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    When it comes to writing a series of blog posts, one of the most challenging aspects as a reader is actually keeping up with every post that is published. Even if you do manage to try and keep up, posts that are in excess of 1,000 words - especially those that include code - can take time that many of us don't have especially when it comes to juggling our work lives, home lives, hobbies, and other things. So in order to make sure that the information presented throughout this series is still presented in a digestible way, I thought I'd experiment with doing a summary of the entire series. That way, for those of you who have missed an article or haven't had the time to sit down and go through each article, can still get the gist of each point mentioned throughout the articles. With that said, let's take a look at everything we covered when reviewing the WordPress Coding Standards.Read More…
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    The WordPress Coding Standards: Database Queries and Formatting SQL QueriesThe wordpress coding standards
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    Aside from the summary that we're going to be providing as the last article in this series, this is the last explication of the WordPress Coding Standards that we're going to be covering in this series. We're going to be covering the nuances of database queries and how to format SQL within the context of your code. Of course, this wouldn't be without its own set of caveats: Generally speaking, there are APIs that are already available that can prevent us from needing to write SQL on our own; however, these APIs don't catch every single case that we actually need. After all, how can developers implementing APIs know exactly what and how we're going to build something? To that end, we're going to take a look at the APIs that are available for executing database queries, how to use them, and then how to define our own queries when the APIs fall short.Read More…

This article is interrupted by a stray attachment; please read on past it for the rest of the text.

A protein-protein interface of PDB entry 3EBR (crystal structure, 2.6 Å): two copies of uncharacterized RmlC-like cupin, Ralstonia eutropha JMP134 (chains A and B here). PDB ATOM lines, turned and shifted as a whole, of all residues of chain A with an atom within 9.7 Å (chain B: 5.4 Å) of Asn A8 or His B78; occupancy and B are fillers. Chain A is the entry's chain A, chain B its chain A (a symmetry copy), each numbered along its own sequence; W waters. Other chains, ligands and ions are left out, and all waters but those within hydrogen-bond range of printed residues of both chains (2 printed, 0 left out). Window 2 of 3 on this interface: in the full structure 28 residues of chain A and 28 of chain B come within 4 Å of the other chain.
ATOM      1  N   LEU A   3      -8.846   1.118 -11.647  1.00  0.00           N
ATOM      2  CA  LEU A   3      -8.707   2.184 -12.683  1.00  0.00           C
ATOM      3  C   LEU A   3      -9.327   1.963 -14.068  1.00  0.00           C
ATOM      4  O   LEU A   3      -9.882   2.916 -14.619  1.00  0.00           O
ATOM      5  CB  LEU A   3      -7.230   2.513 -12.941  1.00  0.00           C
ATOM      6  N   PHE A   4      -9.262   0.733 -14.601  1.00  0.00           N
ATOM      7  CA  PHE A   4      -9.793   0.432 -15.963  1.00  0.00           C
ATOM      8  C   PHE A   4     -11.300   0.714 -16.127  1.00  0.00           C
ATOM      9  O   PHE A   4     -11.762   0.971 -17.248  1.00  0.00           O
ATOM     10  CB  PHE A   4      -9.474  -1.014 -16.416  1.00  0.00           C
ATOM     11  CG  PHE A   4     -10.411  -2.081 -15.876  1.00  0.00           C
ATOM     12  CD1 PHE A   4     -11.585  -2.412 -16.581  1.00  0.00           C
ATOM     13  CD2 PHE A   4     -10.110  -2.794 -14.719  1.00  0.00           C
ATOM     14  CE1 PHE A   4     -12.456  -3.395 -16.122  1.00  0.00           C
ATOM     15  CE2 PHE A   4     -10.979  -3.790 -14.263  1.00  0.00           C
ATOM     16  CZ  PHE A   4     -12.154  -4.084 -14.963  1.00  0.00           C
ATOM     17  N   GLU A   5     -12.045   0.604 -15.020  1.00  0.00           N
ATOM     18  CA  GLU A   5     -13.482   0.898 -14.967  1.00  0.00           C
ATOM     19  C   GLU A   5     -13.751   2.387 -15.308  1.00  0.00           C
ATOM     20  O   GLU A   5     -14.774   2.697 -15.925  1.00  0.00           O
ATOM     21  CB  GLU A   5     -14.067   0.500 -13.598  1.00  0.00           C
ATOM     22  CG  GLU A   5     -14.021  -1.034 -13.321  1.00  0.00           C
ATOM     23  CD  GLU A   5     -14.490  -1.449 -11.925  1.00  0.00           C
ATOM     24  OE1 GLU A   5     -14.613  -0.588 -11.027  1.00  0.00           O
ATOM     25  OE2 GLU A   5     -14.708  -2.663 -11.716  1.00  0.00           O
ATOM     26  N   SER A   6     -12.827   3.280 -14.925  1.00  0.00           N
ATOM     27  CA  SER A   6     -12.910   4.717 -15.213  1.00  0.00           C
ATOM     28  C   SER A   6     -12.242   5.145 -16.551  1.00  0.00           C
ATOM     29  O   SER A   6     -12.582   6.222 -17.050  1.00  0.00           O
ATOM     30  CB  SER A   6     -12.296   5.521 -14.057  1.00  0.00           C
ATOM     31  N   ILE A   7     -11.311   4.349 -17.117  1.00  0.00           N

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    The WordPress Coding Standards: The Ternary Operator and Yoda ConditionsThe wordpress coding standards
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    At this point in the series, we've covered a lot of ground. Up to now, we've discussed the following topics: Naming Conventions and Function Arguments The Use of Single Quotes and Double Quotes Indentation, Space Usage, and Trailing Spaces Brace Style, Regular Expressions, and PHP Tags Lots of stuff, right? In this particular article, I thought we'd take it a bit easier before jumping into the final topic. As such, we're going to cover two really simple topics (that are often either ignored or overcomplicated). Specifically, we're going to talk about the ternary operator and we're going to talk about Yoda conditions.Read More…